14th June 2015

Visiting the Lake District Tarns - Walk 55

Tarns around Scafell

Time 8:50am to 5:10pm
Duration 8 hr 10 min
Distance 14.5 mile
Ascent 4000ft
Walking with Rod Hepplwwhite
Jubilee Bridge - behind Brotherilkeld - Lingcove Bridge - River Esk - Great Moss - Sampson's Stones - How Beck - Foxes Tarn gully - Foxes Tarn - Symonds Knott - Scafell - Long Green - Slight Side - Quagrigg Moss - Great How Tarn - Oliver Gill - Bullatt Bridge - Burnmoor Tarn - Lambford Bridge - Eel Tarn - Stony Tarn - Woolpack Inn - road back to Jubilee Bridge
Fells visited
Directory places visited

Starting Point Information Centre -
Roadside parking, Jubilee Bridge, Hardknott Pass

Hardknott Pass has got to be one of the steepest and most difficult roads in the country. In fact, many people make the effort to drive all the way around to this part of the Lake District just to face the challenge. I should point out that this road can be extremely dangerous during the winter months and is best avoided altogether if the weather is at all frosty. I was caught out myself on one occasion when using the route as a shortcut over to Cockley Beck. Just above the steepest of the bends the road turned into an ice rink and I had no alternative than to reverse back down until I reached a convenient turning place; not an experience I'm keen to repeat.

The car park has room for about ten cars, but should you find it full, there is usually room a little further along the road into Eskdale.

Route Map


Funny the way things turn out. I had originally thought I'd be doing this walk on my own, then, just as we were about to drive off from the car park at Stybarrow Crag after our Helvellyn walk a few weeks ago, Rod mentioned that one of his next walks would be Scafell from Brotherilkeld.
"Are you going up past Foxes Tarn"
"Would you fancy adding a few more tarns onto the walk"
"Yeah why not"
So, after cancelling the walk last weekend because of the gale force winds, we find ourselves behind Brotherilkeld at the start of a great day on the fells.

Looking back out of Upper Eskdale towards Brotherilkeld. Those few patches of blue looked promising at the time but sadly they failed to develop into anything more than this.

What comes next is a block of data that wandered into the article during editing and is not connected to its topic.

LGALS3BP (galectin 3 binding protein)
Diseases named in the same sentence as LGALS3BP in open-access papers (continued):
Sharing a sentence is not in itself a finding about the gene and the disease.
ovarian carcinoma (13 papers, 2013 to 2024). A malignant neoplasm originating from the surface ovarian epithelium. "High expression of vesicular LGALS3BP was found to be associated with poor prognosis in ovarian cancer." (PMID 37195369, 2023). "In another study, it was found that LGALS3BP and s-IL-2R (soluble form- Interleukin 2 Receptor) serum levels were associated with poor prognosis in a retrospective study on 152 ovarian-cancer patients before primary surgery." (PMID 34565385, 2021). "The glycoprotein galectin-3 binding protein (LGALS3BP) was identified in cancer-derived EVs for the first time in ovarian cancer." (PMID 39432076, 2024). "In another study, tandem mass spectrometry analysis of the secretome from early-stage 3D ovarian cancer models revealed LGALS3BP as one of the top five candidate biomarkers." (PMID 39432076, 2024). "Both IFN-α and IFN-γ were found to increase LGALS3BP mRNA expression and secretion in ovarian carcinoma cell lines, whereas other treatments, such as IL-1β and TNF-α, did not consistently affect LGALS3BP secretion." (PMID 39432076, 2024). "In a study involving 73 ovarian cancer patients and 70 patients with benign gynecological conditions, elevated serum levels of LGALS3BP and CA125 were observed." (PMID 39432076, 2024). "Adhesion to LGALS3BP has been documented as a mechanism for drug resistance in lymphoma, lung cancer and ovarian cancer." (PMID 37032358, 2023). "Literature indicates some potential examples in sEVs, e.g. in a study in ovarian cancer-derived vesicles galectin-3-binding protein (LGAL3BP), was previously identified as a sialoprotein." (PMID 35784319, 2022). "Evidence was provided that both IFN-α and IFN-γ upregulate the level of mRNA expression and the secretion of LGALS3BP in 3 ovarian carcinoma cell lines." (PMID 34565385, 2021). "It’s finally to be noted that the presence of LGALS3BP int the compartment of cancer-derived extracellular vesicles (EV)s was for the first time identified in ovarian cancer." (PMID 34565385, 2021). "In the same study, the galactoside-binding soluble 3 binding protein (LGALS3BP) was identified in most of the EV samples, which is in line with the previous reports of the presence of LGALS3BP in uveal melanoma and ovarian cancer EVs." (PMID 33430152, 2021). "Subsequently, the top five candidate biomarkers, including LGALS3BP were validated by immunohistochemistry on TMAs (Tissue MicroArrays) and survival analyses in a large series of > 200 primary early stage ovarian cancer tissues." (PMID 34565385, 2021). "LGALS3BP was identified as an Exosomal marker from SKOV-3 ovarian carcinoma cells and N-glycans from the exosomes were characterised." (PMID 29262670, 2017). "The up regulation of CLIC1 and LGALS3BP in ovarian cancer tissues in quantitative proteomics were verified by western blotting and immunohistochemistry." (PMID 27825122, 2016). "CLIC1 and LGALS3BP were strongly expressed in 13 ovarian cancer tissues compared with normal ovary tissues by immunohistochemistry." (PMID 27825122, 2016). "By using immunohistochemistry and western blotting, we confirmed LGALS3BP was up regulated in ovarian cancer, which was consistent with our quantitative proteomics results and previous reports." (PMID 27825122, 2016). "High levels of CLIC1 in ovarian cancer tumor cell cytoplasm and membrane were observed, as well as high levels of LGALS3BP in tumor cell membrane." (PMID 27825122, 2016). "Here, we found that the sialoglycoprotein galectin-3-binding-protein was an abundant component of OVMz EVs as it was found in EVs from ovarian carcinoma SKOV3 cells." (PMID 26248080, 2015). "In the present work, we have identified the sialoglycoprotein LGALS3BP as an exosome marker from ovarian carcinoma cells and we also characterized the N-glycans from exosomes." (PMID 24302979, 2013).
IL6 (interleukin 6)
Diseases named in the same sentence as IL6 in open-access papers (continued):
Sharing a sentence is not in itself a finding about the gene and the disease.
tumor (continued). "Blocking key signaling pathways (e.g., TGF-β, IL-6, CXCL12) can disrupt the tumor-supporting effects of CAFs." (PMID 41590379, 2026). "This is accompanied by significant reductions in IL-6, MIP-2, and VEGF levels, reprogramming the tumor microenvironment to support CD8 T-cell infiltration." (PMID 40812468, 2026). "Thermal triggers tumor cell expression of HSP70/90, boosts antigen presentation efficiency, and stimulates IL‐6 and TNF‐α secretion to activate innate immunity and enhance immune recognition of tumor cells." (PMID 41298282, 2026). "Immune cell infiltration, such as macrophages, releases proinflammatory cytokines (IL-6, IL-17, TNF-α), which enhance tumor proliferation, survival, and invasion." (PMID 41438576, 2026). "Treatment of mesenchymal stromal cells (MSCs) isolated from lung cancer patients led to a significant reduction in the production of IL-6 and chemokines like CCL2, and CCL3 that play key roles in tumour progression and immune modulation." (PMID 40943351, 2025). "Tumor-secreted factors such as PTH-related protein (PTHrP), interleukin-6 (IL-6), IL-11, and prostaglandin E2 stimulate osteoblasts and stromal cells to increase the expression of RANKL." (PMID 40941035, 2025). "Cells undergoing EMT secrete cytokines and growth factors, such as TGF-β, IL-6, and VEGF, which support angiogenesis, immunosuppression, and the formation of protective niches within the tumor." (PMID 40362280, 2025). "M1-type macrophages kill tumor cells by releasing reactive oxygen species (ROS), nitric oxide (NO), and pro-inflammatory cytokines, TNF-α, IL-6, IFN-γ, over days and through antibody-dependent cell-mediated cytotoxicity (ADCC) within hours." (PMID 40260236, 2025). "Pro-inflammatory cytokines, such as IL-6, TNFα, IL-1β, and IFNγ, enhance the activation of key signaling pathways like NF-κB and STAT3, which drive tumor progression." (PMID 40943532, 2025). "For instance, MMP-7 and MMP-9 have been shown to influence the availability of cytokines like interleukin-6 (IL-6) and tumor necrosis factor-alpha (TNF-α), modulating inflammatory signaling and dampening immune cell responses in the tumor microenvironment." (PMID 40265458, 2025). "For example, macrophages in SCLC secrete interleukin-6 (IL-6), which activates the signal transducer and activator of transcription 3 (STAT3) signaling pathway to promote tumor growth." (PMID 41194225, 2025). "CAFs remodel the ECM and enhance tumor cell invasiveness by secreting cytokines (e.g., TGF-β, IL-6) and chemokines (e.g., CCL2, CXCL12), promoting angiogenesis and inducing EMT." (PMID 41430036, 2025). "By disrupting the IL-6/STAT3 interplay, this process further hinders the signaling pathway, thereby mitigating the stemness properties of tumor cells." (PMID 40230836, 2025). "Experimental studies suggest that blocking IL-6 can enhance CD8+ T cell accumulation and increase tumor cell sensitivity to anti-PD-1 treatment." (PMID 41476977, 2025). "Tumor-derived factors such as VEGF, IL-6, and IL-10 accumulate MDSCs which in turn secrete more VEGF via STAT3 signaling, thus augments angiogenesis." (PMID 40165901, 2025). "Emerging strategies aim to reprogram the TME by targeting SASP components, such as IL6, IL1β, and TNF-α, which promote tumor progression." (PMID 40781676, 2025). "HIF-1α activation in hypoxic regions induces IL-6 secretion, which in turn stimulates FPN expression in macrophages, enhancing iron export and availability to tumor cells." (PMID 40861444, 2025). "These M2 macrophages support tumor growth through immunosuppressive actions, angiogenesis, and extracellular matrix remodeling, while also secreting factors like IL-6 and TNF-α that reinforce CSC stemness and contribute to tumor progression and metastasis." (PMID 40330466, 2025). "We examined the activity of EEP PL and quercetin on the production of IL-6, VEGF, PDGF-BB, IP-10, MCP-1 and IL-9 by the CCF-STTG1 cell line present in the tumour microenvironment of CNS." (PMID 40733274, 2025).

There seemed to be lots of cloud drama going on around the higher fells surrounding Upper Eskdale. At this point I thought it would either lift completely or we'd be spending hours walking in cloud. As it turned out, we spent very little time in cloud while other areas remained shrouded all day long.


Lingcove Bridge.

From Lingcove Bridge we follow the path which more or less sticks to the route of the River Esk, eventually taking us into the Great Moss area of Upper Eskdale.

Looking across to Scar Lathing.
Over on the path below the crags are three young lads walking in the opposite direction to us. When we passed them it was obvious that they had no intentions of speaking and when we offered a "hello" they looked at us as though we were a bit odd for talking to people we don't know. I find it sad that there's almost a whole generation of new adults out there that have been brought up to completely ignore everyone.


Now there an interestingly shaped piece of fellside if ever there was one. While we were here we wondered if at one time the pointed bit on the right was joined onto the bit on the left of the picture. If it was, there would have been quite a large area of water up here.

The wider area of Upper Eskdale can be split into several smaller areas all of which offer the walker a taste of seclusion and remoteness. Here we round the base of Scar Lathing to enter Great Moss. The next job for us is to cross the river before we find ourselves too far into the boggier ground.


Here we look across Great Moss, one of the most satisfying places to visit in the Lake District.